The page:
- I’ve also being told a lot that if you don’t quit, you keep getting promoted, so I just kept chugging along. I’ve had a lot of people, peers that have helped me do that.
- I also wanted to create opportunities for having a fun ex
- Another main success factor is having things to work for. Even when I was young and single, I envisioned a future family, envisioned having kids. I always try to tell people don’t just think of the here and now. You’ve got to think of yourself in the next 10, 20 or 30 years. Where are you going to be and who is going to rely on you.
- Even if I didn’t have kids when I was first a DVM, I knew I’d eventually want them. So that was a driving force for me.
- And, of course, my faith has been a huge factor for me. that’s been instrumental in getting through the difficulties.
Q: You’ve been here for 27 years. Why have you been doing the same thing for so long?
- I think it goes back to that longer term thinking of “hey, I may not be #1 or #2. I may not be in the top 10%, but I’m building something greater for the long term.”
- I always feel God gave us gifts and talents, and we’re supposed to bless others with them. I feel it’s a duty for me to give back. Give back all experiences that I was granted when I was in my first 10 years at the job.
- The relationships have also been a key for success with me. I can call a peer, RM or even the president and ask for advice. I know that’s very uncommon in other places. Knowing I have that support structure has been instrumental in wanting to stay here for so long.
Q: What are you excited about the future, personally?
- Outside of the business, I’m excited to travel with my family, show them the places I’ve been to. I want to show the kids Hawaii. I’m excited to get signature experiences with them.
- I want to do the coolest things I didn’t get to do when I was younger.
- I want my kids to learn all of the things I learned here in this company. I want to instill some skills and mentalities that aren’t provided in college. That’s something I want to pour into my family and friends and any person I meet in this company.
Q: Looking down the road, 5 to 10 years from now, how does Chris Hammond aspire to leave a legacy and change people’s lives through what he does?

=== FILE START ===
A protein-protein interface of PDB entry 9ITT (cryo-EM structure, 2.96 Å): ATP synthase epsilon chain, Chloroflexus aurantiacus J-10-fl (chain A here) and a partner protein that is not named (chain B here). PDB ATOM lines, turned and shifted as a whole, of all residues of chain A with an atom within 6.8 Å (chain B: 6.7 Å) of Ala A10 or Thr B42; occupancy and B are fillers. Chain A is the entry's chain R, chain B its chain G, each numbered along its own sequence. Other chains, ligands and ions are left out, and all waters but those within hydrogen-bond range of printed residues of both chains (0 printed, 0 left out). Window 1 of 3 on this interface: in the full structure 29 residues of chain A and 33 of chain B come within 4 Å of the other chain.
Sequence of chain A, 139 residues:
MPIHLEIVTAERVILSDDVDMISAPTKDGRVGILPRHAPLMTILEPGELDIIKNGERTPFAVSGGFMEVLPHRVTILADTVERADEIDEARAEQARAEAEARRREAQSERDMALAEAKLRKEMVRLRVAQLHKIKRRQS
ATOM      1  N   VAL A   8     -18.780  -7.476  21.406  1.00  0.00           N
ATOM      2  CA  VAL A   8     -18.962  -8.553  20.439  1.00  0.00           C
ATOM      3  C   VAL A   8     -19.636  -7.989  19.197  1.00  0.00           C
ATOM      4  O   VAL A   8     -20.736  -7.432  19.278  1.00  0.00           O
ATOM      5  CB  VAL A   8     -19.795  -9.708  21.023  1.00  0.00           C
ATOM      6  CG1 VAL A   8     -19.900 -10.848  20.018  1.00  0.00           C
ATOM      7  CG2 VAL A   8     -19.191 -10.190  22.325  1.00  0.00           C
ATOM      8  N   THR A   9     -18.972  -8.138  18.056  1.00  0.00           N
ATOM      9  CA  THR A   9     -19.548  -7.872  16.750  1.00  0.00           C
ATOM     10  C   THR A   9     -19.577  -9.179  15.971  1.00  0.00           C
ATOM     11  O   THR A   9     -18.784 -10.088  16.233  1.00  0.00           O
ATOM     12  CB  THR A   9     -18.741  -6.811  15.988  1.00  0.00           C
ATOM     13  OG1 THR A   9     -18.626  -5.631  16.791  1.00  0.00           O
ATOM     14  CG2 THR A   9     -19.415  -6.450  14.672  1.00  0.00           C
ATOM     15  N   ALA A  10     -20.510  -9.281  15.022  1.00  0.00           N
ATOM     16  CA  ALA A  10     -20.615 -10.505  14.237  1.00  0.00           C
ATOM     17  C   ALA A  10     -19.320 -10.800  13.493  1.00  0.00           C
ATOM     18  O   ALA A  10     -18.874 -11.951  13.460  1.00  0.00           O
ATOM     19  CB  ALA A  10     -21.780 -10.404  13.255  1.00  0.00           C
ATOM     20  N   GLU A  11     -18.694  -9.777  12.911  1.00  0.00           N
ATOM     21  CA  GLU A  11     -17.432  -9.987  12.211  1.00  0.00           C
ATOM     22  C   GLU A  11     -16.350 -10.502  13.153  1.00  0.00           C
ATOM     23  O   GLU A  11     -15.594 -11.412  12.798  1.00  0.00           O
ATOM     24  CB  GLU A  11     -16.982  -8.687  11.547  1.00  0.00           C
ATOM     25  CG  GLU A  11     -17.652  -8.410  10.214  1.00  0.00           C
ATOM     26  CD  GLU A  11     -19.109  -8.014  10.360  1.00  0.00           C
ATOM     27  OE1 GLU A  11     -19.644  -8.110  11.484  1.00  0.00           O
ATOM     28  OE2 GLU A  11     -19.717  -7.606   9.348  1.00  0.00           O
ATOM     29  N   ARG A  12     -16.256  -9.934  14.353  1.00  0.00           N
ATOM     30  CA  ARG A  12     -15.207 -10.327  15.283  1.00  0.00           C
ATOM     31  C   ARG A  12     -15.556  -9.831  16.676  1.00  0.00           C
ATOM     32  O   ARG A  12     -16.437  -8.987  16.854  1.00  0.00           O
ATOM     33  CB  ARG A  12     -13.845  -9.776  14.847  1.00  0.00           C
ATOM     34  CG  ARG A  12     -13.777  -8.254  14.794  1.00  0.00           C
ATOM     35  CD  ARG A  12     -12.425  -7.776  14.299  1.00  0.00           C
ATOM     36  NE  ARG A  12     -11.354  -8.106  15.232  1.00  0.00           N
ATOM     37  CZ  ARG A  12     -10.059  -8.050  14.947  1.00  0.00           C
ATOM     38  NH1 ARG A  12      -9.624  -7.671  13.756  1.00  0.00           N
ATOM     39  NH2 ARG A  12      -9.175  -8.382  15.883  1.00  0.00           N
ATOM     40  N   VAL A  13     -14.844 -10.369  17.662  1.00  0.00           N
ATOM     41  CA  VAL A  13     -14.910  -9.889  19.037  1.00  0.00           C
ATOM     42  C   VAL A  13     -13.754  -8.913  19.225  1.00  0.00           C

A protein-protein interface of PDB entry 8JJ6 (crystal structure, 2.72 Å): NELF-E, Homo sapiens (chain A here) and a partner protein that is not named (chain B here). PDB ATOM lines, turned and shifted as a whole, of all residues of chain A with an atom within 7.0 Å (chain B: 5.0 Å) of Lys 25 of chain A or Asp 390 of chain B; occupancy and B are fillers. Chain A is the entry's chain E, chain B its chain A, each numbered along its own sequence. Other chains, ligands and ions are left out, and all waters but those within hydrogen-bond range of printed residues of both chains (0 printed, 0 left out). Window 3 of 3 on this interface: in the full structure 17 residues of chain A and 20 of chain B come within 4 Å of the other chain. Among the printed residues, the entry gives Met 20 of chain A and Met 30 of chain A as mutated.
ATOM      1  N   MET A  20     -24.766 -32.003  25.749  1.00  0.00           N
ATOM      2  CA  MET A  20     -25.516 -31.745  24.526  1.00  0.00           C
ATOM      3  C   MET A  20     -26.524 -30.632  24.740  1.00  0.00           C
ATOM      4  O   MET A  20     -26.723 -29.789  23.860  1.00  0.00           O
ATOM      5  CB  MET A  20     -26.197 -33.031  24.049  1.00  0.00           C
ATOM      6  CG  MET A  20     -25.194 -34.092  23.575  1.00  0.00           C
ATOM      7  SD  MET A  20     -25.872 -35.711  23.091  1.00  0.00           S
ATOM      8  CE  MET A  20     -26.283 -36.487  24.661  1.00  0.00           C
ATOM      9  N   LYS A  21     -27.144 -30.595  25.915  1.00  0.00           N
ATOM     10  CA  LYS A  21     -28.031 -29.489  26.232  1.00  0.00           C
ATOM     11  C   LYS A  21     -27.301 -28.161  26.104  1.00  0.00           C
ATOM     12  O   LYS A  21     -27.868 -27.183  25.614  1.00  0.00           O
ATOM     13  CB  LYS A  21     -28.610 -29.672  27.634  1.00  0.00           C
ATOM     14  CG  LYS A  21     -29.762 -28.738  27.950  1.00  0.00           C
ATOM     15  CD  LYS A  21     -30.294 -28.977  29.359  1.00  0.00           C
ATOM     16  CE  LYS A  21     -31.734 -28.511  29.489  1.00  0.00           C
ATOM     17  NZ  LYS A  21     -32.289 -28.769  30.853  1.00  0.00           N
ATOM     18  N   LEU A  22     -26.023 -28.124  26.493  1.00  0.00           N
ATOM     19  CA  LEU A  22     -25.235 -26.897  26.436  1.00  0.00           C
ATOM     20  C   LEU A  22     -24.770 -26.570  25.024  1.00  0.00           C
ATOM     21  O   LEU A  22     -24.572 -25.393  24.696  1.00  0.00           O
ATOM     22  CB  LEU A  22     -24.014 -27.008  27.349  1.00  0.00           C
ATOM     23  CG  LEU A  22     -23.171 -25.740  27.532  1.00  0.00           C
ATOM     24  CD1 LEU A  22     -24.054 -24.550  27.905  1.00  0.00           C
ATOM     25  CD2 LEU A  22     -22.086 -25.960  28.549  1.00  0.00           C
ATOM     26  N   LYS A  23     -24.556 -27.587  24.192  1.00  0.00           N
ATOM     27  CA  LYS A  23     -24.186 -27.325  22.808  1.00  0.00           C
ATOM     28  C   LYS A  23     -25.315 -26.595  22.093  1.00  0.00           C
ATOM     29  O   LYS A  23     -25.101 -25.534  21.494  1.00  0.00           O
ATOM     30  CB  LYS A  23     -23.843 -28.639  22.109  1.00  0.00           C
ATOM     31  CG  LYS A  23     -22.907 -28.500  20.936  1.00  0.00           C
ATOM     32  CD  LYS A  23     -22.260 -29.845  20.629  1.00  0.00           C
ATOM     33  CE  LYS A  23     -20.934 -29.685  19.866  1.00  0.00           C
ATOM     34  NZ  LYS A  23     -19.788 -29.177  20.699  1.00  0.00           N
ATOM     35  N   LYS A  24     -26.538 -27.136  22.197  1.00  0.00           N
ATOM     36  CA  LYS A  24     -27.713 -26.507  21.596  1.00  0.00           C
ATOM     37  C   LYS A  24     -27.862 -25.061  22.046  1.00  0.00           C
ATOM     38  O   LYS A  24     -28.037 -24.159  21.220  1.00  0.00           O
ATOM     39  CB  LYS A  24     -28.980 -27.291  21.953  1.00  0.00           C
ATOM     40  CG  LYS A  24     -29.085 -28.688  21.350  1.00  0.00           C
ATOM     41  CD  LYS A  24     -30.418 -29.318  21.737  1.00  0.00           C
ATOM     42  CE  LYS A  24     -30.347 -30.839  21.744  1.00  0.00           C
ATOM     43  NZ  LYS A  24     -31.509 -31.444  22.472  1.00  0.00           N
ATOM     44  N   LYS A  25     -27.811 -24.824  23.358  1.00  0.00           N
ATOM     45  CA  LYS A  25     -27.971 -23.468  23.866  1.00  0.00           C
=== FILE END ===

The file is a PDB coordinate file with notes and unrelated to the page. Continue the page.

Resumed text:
- I try to focus on one person at a time, and help get someone get their dream job, whether here or elsewhere.
- Maybe selling Cutco isn’t their dream job like it is for me. I love hearing people accomplish great things after they left Vector.
- I also want to teach passion for life and passion for their choice of career. I think the world would be a better place if 90% of people enjoyed their jobs.
- I love the early lessons Chris learned from his initial leaders including enjoying life, doing things that enable you to enjoy yourself at the highest levels or experiences.
- But also keeping in mind saving and investing for your future is important. The lesson of working hard, playing hard. Balancing those 2 things really well.
- About family and importance of family. Chris is now passing on valuable lessons to his people.
- The lessons of perspective, not taking yourself too seriously, not sweating the small things that come up.
- The idea happiness is created internally. Chris talked about looking at opportunities when he graduated college. He said everything he wanted was here at Vector. What makes work meaningful including colleagues you respect and admire, enough impact on others so that you feel personal satisfaction, enough income to satisfy your core needs and work that provides intrinsic motivations to excel and enjoy what you do!
Show Notes for this episode provided by Brian Njenga.